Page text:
Russian Credit Delinquencies Continuing to Rise
Russian borrowers’ delinquent credit repayments rose slightly in April 2013, continuing a steady climb that started more than a year ago, according to predictive analytics group FICO and Russia’s National Bureau of Credit Histories (NBKI).
The country’s FICO credit health index (CHI) dropped one point from the first quarter of 2013, to 108 points. The index measures Russia’s overall credit health, based on the percentage of consumer loans and credit cards reported to NBKI that are delinquent by more than 60 days. Since January 2012, when just 7.05% of Russian credit accounts were delinquent, the country’s credit health has worsened by seven points, representing a 2% increase in delinquencies.
All regions within Russia have shown a continued quarter-on-quarter drop in credit health since January last year, with the exception of Centralnyi which remained constant in Q412. So far in 2013, the Severo-Kavkazskii region has shown the largest fall (five points) in borrowers’ credit performance when compared to the prior quarter, with Sibirskii, the third largest region in the country, closely following it with a four-point drop.
“The decline of the CRI is the result of the intensive growth in the highest-risk sectors of the credit market, unsecured consumer loans and credit cards, and the rise in delinquencies for these products,” said Alexander Vikulin, chief executive officer (CEO) of NBKI.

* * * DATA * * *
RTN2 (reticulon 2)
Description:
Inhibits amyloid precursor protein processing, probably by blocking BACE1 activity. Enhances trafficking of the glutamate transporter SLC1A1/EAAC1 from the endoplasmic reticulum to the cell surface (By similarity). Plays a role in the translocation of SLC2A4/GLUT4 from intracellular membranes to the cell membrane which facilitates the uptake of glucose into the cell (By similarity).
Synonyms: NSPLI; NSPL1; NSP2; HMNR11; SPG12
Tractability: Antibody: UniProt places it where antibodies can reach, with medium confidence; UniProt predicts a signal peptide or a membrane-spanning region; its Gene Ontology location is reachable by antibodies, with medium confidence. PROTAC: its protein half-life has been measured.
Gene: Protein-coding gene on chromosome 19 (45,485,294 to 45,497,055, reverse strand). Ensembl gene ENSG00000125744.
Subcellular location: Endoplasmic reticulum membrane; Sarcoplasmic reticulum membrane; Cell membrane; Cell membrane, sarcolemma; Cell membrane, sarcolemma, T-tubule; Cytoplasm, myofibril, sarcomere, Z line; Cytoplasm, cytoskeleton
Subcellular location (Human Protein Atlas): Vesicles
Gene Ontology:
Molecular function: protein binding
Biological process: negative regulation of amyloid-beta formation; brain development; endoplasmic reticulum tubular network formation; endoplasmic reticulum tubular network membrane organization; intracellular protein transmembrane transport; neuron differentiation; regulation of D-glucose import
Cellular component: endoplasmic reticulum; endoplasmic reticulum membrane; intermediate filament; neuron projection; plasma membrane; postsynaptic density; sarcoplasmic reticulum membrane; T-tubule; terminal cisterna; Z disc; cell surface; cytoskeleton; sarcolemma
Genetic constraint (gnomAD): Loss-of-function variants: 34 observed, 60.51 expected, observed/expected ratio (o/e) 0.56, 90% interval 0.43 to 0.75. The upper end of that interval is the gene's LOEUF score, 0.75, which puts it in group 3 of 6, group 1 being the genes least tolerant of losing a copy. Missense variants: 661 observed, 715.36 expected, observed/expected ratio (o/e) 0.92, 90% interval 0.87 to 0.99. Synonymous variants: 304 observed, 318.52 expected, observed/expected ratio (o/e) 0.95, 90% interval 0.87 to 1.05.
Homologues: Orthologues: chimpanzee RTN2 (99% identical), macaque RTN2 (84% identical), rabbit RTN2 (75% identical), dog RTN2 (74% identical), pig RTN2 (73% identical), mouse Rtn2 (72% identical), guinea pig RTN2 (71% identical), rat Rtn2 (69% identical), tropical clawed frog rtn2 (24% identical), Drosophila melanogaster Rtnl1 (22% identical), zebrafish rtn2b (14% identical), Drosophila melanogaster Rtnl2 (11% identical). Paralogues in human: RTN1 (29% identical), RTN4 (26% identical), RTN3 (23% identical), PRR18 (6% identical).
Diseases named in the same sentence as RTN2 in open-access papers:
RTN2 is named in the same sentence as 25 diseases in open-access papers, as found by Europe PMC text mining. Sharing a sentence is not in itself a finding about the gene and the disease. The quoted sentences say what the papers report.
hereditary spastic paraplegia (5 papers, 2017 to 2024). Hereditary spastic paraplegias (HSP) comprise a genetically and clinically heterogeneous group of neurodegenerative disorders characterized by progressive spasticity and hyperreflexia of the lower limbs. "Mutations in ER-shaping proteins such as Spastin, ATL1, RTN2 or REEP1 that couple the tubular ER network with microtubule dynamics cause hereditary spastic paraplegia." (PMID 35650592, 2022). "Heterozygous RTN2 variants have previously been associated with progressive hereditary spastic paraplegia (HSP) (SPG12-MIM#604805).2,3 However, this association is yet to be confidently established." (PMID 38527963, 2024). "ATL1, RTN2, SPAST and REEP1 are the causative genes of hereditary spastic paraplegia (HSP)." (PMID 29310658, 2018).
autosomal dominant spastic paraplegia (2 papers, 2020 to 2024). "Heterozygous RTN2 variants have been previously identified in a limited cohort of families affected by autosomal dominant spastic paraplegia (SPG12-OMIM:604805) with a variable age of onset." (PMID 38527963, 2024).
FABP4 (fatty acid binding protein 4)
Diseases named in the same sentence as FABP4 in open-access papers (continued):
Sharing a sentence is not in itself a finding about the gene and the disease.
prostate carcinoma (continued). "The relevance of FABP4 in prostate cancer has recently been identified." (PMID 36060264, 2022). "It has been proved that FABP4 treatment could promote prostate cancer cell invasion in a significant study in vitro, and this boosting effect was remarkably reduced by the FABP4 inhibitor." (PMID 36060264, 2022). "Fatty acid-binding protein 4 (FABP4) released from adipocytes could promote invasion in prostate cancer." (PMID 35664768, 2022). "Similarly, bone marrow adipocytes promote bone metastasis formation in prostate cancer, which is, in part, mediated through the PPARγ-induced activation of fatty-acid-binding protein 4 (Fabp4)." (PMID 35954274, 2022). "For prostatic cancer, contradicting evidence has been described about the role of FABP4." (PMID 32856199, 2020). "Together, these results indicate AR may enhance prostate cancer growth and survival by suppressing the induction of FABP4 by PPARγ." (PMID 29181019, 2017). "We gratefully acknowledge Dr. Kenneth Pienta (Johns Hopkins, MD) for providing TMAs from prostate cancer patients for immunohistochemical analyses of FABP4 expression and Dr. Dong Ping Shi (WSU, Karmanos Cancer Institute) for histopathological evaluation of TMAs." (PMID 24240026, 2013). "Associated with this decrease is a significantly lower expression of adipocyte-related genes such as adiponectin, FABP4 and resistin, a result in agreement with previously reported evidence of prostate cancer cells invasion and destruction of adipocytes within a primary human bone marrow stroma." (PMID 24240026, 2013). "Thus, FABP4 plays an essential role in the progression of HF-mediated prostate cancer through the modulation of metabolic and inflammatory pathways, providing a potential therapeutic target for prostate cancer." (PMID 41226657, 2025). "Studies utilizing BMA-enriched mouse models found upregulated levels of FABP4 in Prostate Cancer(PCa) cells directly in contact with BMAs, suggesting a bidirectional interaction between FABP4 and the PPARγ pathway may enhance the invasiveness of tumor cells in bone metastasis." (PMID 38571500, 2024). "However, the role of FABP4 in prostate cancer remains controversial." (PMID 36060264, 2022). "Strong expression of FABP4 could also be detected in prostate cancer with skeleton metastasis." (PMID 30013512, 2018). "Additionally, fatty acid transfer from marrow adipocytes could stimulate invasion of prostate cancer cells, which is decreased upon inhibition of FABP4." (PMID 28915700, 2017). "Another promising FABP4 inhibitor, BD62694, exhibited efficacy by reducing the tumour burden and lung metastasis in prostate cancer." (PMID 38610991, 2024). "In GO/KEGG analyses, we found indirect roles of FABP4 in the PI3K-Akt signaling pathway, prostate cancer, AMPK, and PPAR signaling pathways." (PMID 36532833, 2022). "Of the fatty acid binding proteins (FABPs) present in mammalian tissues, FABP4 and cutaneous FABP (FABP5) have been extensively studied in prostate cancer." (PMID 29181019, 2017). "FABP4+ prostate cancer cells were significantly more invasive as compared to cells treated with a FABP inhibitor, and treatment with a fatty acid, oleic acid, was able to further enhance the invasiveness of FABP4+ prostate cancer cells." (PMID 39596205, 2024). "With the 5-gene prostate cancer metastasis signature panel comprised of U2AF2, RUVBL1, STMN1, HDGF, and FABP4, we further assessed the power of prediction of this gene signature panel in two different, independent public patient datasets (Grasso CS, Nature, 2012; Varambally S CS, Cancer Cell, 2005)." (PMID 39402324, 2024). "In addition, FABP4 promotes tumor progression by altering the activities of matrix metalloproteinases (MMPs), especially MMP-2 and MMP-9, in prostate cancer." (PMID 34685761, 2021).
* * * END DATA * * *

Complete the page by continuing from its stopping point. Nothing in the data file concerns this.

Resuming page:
“For unsecured loans, delinquencies rose in the first quarter from 10.3% to 11.5%, while credit card delinquencies rose from 8.2% to 9.1%. Delinquent payments on mortgages and auto loans are low and falling, which has caused a new low in unrecoverable debt. In general, Russian banks manage their risks well even when consumers’ payment discipline drops.”
“While this quarter’s FICO CHI shows only a small increase in delinquency, the overall trend suggests that Russians are finding it harder to pay off unsecured loans and credit card balances,” said Evgeni Shtemanetyan, who directs FICO’s operations in Russia. “Therefore it’s especially important for banks to closely monitor borrowers’ repayment behaviour to ensure their strategies are still in line with desired business objectives.”
FICO and NBKI share this data with Russian lenders to improve their understanding of the market, and help them safely extend credit to consumers. Over the last year, the number of consumers in the NBKI database grew by 28%, to more than 60 million.